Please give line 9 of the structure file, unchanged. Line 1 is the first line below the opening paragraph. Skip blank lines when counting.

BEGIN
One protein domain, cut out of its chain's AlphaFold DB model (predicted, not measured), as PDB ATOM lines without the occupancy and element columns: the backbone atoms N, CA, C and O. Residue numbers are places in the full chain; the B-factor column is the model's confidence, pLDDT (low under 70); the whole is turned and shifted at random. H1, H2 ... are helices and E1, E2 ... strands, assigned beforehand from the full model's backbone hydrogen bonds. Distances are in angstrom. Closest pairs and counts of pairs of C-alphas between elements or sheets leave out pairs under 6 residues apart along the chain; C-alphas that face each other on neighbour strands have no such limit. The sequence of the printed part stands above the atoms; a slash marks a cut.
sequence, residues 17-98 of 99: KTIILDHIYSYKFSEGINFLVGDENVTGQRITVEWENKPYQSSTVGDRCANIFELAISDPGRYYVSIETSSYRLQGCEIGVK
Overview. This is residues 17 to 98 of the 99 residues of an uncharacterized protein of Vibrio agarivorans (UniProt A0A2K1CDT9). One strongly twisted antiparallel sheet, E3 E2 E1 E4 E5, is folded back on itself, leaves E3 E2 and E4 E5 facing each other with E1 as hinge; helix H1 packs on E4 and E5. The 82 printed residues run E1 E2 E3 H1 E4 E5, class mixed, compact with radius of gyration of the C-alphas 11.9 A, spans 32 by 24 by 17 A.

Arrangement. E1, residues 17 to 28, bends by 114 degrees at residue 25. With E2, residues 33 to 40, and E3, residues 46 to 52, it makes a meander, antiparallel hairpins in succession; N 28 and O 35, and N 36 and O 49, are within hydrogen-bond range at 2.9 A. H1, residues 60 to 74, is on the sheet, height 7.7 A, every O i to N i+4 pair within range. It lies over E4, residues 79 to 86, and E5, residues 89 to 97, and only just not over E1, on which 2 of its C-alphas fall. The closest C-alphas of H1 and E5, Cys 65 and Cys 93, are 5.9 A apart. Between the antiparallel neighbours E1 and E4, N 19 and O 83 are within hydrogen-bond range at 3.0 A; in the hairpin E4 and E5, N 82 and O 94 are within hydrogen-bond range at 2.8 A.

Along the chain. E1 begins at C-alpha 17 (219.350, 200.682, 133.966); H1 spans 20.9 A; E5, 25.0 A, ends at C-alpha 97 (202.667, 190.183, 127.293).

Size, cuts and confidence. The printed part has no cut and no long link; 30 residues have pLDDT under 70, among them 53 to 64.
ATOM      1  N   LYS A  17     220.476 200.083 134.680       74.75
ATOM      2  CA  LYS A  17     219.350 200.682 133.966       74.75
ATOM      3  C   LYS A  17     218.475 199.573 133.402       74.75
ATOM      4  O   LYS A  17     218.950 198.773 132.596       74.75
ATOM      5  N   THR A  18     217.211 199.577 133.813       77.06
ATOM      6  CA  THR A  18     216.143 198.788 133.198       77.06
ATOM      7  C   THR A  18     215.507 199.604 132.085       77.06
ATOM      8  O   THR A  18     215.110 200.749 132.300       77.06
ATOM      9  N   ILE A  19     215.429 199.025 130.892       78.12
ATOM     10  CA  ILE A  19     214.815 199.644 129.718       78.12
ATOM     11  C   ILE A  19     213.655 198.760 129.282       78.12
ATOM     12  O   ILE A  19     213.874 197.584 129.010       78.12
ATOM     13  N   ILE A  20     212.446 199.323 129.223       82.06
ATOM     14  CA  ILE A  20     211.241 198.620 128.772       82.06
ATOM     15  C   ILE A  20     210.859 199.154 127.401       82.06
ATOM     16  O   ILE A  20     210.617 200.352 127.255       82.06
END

ATOM      4  O   LYS A  17     218.950 198.773 132.596       74.75